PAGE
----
2. ^Hultman E, Spriet LL, Söderlund KBiochemistry of muscle fatigueBiomed Biochim Acta.(1986)
    3. ^Westerblad H, Allen DG, Lännergren JMuscle fatigue: lactic acid or inorganic phosphate the major causeNews Physiol Sci.(2002 Feb)
    4. ^Cairns SPLactic acid and exercise performance : culprit or friendSports Med.(2006)
    5. ^Westerblad H, Allen DGRecent advances in the understanding of skeletal muscle fatigueCurr Opin Rheumatol.(2002 Nov)
    6. ^Cheung K, Hume P, Maxwell LDelayed onset muscle soreness : treatment strategies and performance factorsSports Med.(2003)
    7. ^Tokmakidis SP, Kokkinidis EA, Smilios I, Douda HThe effects of ibuprofen on delayed muscle soreness and muscular performance after eccentric exerciseJ Strength Cond Res.(2003 Feb)
    8. ^Rahnama N, Rahmani-Nia F, Ebrahim KThe isolated and combined effects of selected physical activity and ibuprofen on delayed-onset muscle sorenessJ Sports Sci.(2005 Aug)
    9. ^Zainuddin Z, Sacco P, Newton M, Nosaka KLight concentric exercise has a temporarily analgesic effect on delayed-onset muscle soreness, but no effect on recovery from eccentric exerciseAppl Physiol Nutr Metab.(2006 Apr)
    10. ^Aminian-Far A, Hadian MR, Olyaei G, Talebian S, Bakhtiary AHWhole-body vibration and the prevention and treatment of delayed-onset muscle sorenessJ Athl Train.(2011 Jan-Feb)
    11. ^Bakhtiary AH, Safavi-Farokhi Z, Aminian-Far AInfluence of vibration on delayed onset of muscle soreness following eccentric exerciseBr J Sports Med.(2007 Mar)
    12. ^Sellwood KL, Brukner P, Williams D, Nicol A, Hinman RIce-water immersion and delayed-onset muscle soreness: a randomised controlled trialBr J Sports Med.(2007 Jun)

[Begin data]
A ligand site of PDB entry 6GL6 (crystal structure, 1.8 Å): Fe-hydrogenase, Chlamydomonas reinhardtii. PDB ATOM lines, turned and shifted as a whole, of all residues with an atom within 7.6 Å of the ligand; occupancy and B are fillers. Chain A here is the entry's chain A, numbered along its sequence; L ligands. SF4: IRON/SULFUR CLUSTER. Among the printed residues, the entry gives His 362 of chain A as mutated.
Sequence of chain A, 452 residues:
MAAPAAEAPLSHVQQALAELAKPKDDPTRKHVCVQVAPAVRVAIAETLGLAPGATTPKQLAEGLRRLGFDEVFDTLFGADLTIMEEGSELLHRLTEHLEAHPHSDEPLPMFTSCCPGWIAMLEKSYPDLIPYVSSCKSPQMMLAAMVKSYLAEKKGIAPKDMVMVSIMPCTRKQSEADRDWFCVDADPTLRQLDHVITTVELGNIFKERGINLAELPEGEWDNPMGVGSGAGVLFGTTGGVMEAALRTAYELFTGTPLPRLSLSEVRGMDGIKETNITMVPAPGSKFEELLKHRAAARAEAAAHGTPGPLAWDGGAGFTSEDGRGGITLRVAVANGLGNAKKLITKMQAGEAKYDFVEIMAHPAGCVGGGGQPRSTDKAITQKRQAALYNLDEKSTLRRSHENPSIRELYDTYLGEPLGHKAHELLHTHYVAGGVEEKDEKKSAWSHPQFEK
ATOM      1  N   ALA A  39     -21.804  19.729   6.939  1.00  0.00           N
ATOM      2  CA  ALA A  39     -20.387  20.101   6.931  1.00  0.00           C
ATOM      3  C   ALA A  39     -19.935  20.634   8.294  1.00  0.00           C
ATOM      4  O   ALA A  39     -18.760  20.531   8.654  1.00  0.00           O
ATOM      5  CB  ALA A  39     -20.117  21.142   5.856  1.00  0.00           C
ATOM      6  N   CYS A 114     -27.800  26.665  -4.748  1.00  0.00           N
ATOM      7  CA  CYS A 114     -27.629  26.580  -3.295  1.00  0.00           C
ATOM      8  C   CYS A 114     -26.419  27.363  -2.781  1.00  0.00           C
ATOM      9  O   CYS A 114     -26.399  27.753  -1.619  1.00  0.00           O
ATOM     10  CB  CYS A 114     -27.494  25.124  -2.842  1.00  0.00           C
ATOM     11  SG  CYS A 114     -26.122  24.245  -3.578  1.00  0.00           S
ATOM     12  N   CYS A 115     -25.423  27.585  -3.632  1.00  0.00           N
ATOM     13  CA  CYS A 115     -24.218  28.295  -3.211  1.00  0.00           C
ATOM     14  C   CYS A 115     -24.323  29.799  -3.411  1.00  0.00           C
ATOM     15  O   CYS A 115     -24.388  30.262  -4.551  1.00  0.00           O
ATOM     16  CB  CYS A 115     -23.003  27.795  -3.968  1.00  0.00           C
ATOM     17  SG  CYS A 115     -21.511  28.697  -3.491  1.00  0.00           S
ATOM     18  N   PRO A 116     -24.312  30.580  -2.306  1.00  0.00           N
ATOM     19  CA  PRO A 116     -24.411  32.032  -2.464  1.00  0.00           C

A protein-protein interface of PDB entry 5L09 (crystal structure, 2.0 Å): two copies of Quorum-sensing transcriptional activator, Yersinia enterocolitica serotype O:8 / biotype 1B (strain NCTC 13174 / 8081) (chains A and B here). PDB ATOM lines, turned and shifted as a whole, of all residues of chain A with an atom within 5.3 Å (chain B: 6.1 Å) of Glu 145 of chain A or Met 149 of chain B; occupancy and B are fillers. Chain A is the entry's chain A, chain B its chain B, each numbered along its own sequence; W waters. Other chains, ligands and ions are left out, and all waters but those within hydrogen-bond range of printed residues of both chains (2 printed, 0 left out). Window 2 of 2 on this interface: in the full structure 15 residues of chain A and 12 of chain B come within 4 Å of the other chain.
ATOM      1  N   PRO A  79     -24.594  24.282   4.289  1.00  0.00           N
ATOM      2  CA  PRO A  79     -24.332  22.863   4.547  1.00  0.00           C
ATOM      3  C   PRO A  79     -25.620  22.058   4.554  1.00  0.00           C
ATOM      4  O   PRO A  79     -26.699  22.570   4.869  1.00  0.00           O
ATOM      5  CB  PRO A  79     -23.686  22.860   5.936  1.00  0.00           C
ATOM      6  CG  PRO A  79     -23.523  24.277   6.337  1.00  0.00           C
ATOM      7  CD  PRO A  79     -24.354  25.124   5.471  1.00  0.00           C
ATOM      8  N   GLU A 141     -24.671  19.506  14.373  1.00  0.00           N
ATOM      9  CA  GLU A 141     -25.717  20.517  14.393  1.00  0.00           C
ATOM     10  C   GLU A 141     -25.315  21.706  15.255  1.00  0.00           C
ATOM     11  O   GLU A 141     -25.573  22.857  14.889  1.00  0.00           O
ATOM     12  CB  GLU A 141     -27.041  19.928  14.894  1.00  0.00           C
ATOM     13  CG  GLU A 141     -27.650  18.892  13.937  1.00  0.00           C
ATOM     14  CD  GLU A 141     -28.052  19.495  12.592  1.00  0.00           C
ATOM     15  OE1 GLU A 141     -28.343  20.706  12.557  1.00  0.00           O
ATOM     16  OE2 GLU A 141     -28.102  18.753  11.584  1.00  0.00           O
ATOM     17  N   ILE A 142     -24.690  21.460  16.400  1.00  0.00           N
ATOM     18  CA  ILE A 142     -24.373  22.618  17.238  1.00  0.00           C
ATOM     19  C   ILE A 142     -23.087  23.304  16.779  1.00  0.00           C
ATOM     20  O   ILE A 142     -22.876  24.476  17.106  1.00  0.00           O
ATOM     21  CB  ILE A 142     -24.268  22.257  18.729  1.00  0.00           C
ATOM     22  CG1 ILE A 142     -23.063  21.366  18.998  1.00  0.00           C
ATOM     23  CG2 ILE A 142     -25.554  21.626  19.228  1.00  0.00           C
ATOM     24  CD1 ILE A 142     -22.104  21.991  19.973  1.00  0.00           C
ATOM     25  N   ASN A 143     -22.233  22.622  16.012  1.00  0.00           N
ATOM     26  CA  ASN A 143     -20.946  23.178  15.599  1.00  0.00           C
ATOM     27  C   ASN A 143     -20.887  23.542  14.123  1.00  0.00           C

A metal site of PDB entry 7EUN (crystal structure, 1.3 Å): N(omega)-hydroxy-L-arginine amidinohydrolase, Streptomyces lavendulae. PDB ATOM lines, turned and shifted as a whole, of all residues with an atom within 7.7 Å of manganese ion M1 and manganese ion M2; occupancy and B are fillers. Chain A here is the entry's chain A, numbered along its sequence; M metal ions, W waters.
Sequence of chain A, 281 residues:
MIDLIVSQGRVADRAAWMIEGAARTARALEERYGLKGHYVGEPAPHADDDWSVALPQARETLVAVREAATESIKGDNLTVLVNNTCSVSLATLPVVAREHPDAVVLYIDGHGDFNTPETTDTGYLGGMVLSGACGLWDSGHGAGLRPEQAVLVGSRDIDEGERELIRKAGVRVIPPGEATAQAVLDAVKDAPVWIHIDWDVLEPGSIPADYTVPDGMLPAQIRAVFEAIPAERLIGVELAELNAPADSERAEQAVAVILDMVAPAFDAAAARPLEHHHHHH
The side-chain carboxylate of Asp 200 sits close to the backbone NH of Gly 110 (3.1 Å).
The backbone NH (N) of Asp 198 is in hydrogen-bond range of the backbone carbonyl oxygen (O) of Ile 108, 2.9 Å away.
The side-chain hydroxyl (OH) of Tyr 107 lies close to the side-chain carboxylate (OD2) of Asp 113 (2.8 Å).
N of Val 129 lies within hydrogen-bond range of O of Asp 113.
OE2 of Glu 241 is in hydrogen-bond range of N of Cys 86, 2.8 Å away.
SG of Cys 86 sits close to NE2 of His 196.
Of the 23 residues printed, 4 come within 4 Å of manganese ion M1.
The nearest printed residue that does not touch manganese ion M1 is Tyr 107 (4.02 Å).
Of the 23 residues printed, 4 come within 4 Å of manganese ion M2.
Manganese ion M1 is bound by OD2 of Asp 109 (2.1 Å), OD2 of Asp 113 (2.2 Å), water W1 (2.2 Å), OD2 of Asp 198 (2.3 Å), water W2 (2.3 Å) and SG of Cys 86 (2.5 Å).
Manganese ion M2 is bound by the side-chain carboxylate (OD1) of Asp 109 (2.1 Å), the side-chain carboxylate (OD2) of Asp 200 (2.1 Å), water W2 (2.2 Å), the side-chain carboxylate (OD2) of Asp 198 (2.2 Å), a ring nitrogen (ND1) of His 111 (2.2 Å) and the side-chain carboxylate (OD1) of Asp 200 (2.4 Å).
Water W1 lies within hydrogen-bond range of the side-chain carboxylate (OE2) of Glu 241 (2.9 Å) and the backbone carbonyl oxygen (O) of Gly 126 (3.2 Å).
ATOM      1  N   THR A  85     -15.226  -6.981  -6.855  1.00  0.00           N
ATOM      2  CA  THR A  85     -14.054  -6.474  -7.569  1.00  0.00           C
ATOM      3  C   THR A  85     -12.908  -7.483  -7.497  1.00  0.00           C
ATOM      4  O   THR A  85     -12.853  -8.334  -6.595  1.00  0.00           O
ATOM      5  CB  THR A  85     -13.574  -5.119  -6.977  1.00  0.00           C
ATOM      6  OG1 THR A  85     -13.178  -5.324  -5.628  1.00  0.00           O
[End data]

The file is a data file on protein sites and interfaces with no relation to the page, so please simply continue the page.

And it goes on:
13. ^Paddon-Jones DJ, Quigley BMEffect of cryotherapy on muscle soreness and strength following eccentric exerciseInt J Sports Med.(1997 Nov)
    14. ^Mendiguchia J, Brughelli MA return-to-sport algorithm for acute hamstring injuriesPhys Ther Sport.(2011 Feb)
    15. ^Heiderscheit BC, Sherry MA, Silder A, Chumanov ES, Thelen DGHamstring strain injuries: recommendations for diagnosis, rehabilitation, and injury preventionJ Orthop Sports Phys Ther.(2010 Feb)
    16. ^Kuenze C, Hart JMCryotherapy to treat persistent muscle weakness after joint injuryPhys Sportsmed.(2010 Oct)
    17. ^Hubbard TJ, Denegar CRDoes Cryotherapy Improve Outcomes With Soft Tissue InjuryJ Athl Train.(2004 Sep)
    18. ^Zainuddin Z, Newton M, Sacco P, Nosaka KEffects of massage on delayed-onset muscle soreness, swelling, and recovery of muscle functionJ Athl Train.(2005 Jul-Sep)
    19. ^Shimomura Y, Inaguma A, Watanabe S, Yamamoto Y, Muramatsu Y, Bajotto G, Sato J, Shimomura N, Kobayashi H, Mawatari KBranched-chain amino acid supplementation before squat exercise and delayed-onset muscle sorenessInt J Sport Nutr Exerc Metab.(2010 Jun)
    20. ^Herbert RD, de Noronha M, Kamper SJStretching to prevent or reduce muscle soreness after exerciseCochrane Database Syst Rev.(2011 Jul 6)